Paul left no successors [unlike romish pope succession], and warned the assemblies that they were on their own after his final departure, clearly illustrated at Acts 20:17-38. Here Paul tells the leaders of the assemblies gathered to him that they themselves are overseers (ἐπίσκοπος, 1985, episkopos, the word from which “bishop” comes) of the “church of God” (the assembly of Yahweh), and no one else! Anyone who reads this account in Acts and then blames Paul for popery and the romish church beast is terribly foolish! Since Paul himself would not rule over the assemblies of Christ (2 Cor. 1:24), surely neither would he recommend that anyone else do so, except Yahshua Christ Himself, for whom there is no substitute (i.e. 1 Cor. 11:3; Eph. 1:22; 4:15; 5:23; Col. 1:18)! So it is evident that Paul left behind him a collection of independent, autonomous Christian assemblies, which both Peter and Yahshua Christ also recognized and acknowledged. Now the internal structure of the local assembly, from the epistles of Paul and elsewhere in the New Testament, shall be examined, beginning with a compilation of the terms used to describe governance within the assembly, or Christian community. The usage of these terms outlined here may be verified with a Strong’s Concordance.
ἐπίσκοπος (1985, episkopos) is a noun, and the very word from which the English word bishop is derived, by way of the Vulgar Latin ebiscopus and Medieval English bisceope. ἐπίσκοπος appears five times in the N.T. and in the A.V. it was translated only once, at Acts 20:28, as “overseers” in the plural. Otherwise it appears as the borrowed “church” word bishop at Phil. 1:1; 1 Tim. 3:2; Titus 1:7 and 1 Pet. 2:25. An ἐπίσκοπος is properly “one who watches over, an overseer, guardian ... a public officer, intendant ...” (L&S). The related noun ἐπισκοπή (1984, episkopê) is “a watching over, visitation ... the office of ἐπίσκοπος ... generally, an office ...” (L&S). In the A.V. ἐπισκοπή is “the office of a bishop” at 1 Tim. 3:1, “bishoprick” at Acts 1:20 (compare Psa. 109:8), and “visitation” at Luke 19:44 and 1 Pet. 2:12.
Verbs related to ἐπίσκοπος are ἐπισκοπέω (1983, episkopeÇ), and ἐπισκέπτομαι (1980, episkeptomai). The verb ἐπισκοπέω is in the A.V. the “looking diligently” of Heb. 12:15 and “taking the oversight” of 1 Pet. 5:2. ἐπισκέπτομαι is in the A.V. to “look out” at Acts 6:3, and to “visit” on ten other occasions.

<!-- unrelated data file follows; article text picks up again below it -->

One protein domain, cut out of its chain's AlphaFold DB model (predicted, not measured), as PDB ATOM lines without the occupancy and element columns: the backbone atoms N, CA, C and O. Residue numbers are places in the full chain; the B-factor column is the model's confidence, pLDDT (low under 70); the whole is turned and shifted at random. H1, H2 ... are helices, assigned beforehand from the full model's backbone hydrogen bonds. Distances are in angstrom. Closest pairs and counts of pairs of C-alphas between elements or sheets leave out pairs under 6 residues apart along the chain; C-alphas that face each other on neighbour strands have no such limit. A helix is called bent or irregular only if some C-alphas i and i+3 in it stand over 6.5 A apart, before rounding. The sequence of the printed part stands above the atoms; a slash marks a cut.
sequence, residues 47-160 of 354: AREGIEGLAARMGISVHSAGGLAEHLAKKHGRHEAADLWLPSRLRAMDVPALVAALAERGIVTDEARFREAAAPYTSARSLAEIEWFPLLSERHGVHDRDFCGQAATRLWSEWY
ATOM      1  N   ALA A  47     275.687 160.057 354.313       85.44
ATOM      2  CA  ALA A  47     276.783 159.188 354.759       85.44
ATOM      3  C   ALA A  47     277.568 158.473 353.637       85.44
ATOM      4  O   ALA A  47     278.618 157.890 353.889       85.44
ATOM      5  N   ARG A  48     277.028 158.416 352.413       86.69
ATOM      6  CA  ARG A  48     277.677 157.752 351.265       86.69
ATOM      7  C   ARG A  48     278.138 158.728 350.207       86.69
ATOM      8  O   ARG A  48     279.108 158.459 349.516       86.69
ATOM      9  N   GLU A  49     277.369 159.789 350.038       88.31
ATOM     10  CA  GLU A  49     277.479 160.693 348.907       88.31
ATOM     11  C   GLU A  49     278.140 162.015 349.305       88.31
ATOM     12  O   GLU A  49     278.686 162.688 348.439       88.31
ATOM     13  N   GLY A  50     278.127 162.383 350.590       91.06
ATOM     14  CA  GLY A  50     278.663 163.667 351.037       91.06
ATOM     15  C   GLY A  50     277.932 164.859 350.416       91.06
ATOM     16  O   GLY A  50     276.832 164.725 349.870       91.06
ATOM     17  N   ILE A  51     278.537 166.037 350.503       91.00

My own translations have rendered the word ἐπίσκοπος either overseer or supervisor. The word ἐπισκοπή is either office or more fully office of supervisor. The transliteration “bishop”, which is not a translation but is instead a borrowed word interjected into the language for devious “church” purposes, I have cautiously avoided.
πρεσβύτερος (4245, presbuteros) is the comparative form of πρεσβύς which is “an old man ... Comparative πρεσβύτερος ... elder ...” (L&S), and appears over 60 times in the N.T. as a noun, an elder(s), as it usually is in the A.V. The related noun πρεσβυτέριον (4244, presbuterion) is “a council of elders” (L&S). The A.V. renders πρεσβυτέριον as “elders” at Luke 22:66, and “estate of the elders” at Acts 22:5. However at 1 Tim. 4:14 the A.V. merely transliterates the word, using another “church” word merely borrowed from Greek: “presbytery”.
διάκονος (1249, diakonos), a noun, is “a servant, waiting-man, Latin minister ...” (L&S) and appears 30 times in the N.T. In transliteration, it is the source of the borrowed “church” word deacon, Old English diacon and Late Latin diaconus. διάκονος is in the A.V. “minister(s)” 20 times, and “servant(s)” 7 times, and either of these translations are acceptable, so long as the term minister is understood to mean servant and not taken as some position of authority, which the Greek meaning of the word surely does not bear. On 3 occasions the A.V. renders this word as “deacon(s)”, at Phil. 1:1 and 1 Tim. 3:8 and 12, which is not acceptable since those renderings manipulate the word so as to somehow support the artificial structure of the organized “church”. διάκονος in those passages should not be distinguished from the other 27 passages in which the word appears.
The related noun διάκονία (1248, diakonia) is “the office of a διάκονος, service ... 2. attendance on a duty, ministration ...” (L&S) and appears 34 times in the N.T. The A.V. has rendered the word “administration(s)” twice, “to minister” once, “ministering” three times, “ministry” or “ministration” 22 times, “relief” once, “service” three times, “serving” once and “office” once.